[Discussion] Medical Quackery

This is a follow up to the thread "Medical quackery in the US upsets me very, very much". The aim of this current thread is to take up the discussion on medical quackery (widening the scope since the US isn't the only country concerned), discuss news item pertaining to it and the potential responses to address it.
The definition of medical quackery is not up for debate and includes, among others, homeopathy, vaccine skepticism, naturopathy, crystal healing, psychic healing.

polypusher wrote:

I get you Reaper, but 'Better' is not more unproven (or worse yet proven ineffective) There's no good reason to throw garbage after garbage.

I understand that people get all squicked out when somebody challenges the scientific orthodoxy.

Reaper81 wrote:

But to say, ‘Hey, here’s a thing that, at best, works half the time and MAYBE six months from now you won’t have the same or worse symptoms,’ is kind of bullsh*t.

There's a term for what you describe there. It's called "practicing medicine".

It's what you get pretty much any time you go see a doctor. "Based on what we know about your inexact diagnosis and bearing in mind the limits of what we know about the treatment, here's a thing that stands the best chance out of all our options of improving your situation."

There are no magic cure-all pills outside of videogames.

Reaper81 wrote:

Edit: I am not going to do the work for you. There are serious ethical issues with how what data is gathered from whether a given RTC is funded or not.

Once you understand that, you’ll understand why a 50% success rate is actually hot garbage.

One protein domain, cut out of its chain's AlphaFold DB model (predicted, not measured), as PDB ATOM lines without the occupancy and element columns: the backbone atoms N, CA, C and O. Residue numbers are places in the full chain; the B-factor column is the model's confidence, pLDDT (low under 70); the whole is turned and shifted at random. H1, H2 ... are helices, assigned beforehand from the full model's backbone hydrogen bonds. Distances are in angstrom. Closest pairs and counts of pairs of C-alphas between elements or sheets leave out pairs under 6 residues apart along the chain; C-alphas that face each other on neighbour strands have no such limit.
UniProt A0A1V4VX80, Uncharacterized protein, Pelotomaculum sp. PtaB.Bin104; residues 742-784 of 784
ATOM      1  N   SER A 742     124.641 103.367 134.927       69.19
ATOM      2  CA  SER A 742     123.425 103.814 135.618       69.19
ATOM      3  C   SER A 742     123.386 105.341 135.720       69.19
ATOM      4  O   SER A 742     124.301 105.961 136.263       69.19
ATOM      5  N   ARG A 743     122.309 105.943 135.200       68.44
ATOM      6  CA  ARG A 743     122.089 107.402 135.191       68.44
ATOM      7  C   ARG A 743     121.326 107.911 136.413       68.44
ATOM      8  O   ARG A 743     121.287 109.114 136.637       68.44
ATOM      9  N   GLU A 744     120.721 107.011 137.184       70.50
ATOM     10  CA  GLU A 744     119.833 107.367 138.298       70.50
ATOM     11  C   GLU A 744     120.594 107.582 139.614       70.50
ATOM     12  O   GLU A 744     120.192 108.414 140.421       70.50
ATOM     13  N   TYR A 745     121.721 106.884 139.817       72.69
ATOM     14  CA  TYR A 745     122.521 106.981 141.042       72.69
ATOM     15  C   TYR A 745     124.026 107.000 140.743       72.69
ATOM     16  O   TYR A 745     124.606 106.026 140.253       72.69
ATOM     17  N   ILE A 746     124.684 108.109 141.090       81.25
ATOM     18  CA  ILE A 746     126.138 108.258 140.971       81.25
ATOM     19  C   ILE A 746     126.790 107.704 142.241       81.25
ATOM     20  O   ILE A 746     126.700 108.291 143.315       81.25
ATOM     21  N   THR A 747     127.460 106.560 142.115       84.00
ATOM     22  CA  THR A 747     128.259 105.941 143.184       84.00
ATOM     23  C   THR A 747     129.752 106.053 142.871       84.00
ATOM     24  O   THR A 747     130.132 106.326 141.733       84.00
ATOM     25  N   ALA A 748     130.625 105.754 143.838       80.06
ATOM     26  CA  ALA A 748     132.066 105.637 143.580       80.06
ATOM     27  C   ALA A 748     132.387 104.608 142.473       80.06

If you’re going to make a claim against the accepted standard of care, then the onus is upon you to provide a reliable source to back up your claim. Then we can continue the conversation.

-edit-

Reaper81 wrote:
polypusher wrote:

I get you Reaper, but 'Better' is not more unproven (or worse yet proven ineffective) There's no good reason to throw garbage after garbage.

I understand that people get all squicked out when somebody challenges the scientific orthodoxy.

But science is not static. When done properly, science builds upon previous work. And if there is robust evidence that contradicts previously accepted research, then science must evolve to incorporate the new findings.

I think that most science minded people are completely fascinated by new research that suggests a paradigm shift. That’s super exciting and invigorating.

[I wasn't really contributing with this post]

"works about half the time" is better than "is proven to not work, ever" What if we were talking about cancer treatment instead of PTSD. Would you still advocate prescribing nice spells in place of a 50% effective chemotherapy/radiation regimen?

RawkGWJ wrote:
Reaper81 wrote:

Edit: I am not going to do the work for you. There are serious ethical issues with how what data is gathered from whether a given RTC is funded or not.